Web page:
What is an Exciter?
An exciter (also called a harmonic exciter or aural exciter) is an audio signal processing technique used to enhance a signal by dynamic equalization, phase manipulation, harmonic synthesis of (usually) high-frequency signals. It also adds subtle harmonic distortion. Dynamic equalization involves a variation of the equalizer characteristics in the time domain as a function of the input. Due to the varying nature, it reduces more noise compares to static equalizers.
Harmonic synthesis involves the creation of higher-order harmonics from the fundamental frequency signals present in the recording. As noise is usually more prevalent at higher frequencies, the harmonics are derived from a purer frequency band. This results in clearer highs. Exciters can also synthesize harmonics of low-frequency signals to simulate deep bass in smaller speakers.
Treating master tapes
Although enhancers are often used during mixing and recording in order to treat individual tracks or sub-mixes, they are used as well during mastering process or post-production. A common practical example would be to treat master tapes. High-frequency enhancement can help to compensate for the loss of clarity inherent in mass cassette duplication. To a lesser extent, this process can add life to a poorly mixed master tape. Additionally, it can treat an analog tape master that has suffered a loss of high frequencies loss because of repeated playing, aging or minor head- alignment during the recording process.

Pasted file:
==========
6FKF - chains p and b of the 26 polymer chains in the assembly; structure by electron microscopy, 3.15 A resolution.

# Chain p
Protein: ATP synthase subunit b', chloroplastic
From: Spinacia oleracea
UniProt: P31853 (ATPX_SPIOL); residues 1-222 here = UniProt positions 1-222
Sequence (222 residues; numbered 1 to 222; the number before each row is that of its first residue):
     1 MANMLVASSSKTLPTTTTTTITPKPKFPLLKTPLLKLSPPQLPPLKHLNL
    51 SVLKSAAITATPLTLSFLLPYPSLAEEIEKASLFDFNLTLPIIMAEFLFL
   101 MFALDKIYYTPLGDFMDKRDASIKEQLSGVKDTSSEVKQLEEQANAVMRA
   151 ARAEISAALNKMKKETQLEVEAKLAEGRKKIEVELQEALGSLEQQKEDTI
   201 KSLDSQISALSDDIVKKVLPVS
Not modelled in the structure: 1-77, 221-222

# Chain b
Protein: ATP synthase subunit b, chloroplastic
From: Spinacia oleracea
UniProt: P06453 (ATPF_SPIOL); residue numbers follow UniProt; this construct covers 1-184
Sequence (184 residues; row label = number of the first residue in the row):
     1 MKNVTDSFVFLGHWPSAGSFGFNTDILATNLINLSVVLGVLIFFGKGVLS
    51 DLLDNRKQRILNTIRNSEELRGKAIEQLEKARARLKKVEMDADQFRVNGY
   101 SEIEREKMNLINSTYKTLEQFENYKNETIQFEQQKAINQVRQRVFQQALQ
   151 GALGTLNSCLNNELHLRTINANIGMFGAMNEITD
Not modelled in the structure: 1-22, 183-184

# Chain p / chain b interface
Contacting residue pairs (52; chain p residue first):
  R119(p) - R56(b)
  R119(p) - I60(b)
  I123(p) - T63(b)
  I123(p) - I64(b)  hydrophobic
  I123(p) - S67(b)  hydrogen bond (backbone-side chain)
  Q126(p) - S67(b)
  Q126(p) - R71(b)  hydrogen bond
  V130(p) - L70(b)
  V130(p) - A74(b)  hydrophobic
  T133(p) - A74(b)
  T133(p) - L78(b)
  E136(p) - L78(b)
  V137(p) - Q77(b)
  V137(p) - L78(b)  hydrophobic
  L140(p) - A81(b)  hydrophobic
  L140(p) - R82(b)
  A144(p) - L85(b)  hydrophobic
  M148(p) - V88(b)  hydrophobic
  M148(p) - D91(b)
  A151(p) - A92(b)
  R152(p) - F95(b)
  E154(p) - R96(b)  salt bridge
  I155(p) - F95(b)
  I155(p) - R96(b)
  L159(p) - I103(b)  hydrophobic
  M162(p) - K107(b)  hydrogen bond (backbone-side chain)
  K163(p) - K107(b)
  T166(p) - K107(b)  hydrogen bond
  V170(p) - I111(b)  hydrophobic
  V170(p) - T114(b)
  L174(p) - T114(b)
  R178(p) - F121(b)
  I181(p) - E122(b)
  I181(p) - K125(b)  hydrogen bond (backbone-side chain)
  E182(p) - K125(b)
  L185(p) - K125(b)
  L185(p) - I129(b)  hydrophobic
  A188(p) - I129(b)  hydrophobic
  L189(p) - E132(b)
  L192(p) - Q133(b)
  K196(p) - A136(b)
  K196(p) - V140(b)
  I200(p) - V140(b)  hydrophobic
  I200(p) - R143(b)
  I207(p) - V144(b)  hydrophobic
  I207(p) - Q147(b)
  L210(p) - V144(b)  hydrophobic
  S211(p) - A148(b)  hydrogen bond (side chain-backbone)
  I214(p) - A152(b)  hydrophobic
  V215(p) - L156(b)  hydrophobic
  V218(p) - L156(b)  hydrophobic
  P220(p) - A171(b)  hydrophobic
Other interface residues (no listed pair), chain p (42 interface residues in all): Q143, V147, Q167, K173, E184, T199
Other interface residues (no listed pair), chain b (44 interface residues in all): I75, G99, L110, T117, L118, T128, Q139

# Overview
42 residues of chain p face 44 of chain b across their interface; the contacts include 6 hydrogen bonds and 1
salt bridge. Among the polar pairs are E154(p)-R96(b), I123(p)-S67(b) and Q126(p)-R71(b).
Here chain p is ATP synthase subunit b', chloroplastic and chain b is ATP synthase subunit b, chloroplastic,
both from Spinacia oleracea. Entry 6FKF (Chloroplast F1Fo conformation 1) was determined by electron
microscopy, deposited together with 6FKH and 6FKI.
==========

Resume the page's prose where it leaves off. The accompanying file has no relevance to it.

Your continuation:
Producers use Harmonic enhancement to make the lead vocal more intimate. However, it’s necessary to avoid sibilance as any form of high-frequency enhancement. Conventional EQ`s tends to exacerbate sibilance problems. Harmonic enhancers also work well on poorly defined drum sounds, electric pianos, and acoustic guitar. However, it is always better to use them to augment an already good recording then to rely on them to fix up poor recordings.
Harmonic enhancer history
When it comes to the history of harmonic enhancers, one of the first successful commercially available units was Aphex Aural Exciter first presented back in 1970`s. Aphex Electronics developed this effect in the mid-1970s. The Aural Exciter adds phase shift and musically related synthesized harmonics to audio signals. The first Aural Exciter units were available in the mid-1970s, exclusively on the rental basis. In the 1970s, certain recording artists, including Jackson Browne, The Four Seasons, Linda Ronstadt and James Taylor recorded their albums using the Aphex Aural Exciter.
Aphex started selling the professional units and introduced two low-cost models: Type B and Type C. Today, a growing list of manufacturers, including Yamaha, MacKenzie, Gentner, E-mu Systems, and Bogen are building the Aural Exciter circuit. The original Aphex Aural Exciter did not have the Big Bottom circuit. It was added in1992. Later revisions of the Aphex Aural Exciter included the Model 104 Type C and Type C2 units. Aphex released in 2001 the Model 204 Aural Exciter and Optical Big Bottom, yet another refinement of the original unit. According to Aphex, the Model 204 updates the Aural Exciter and Big Bottom processor blocks with improved circuitry. It also includes an optical gain-control element for the Big Bottom compressor.
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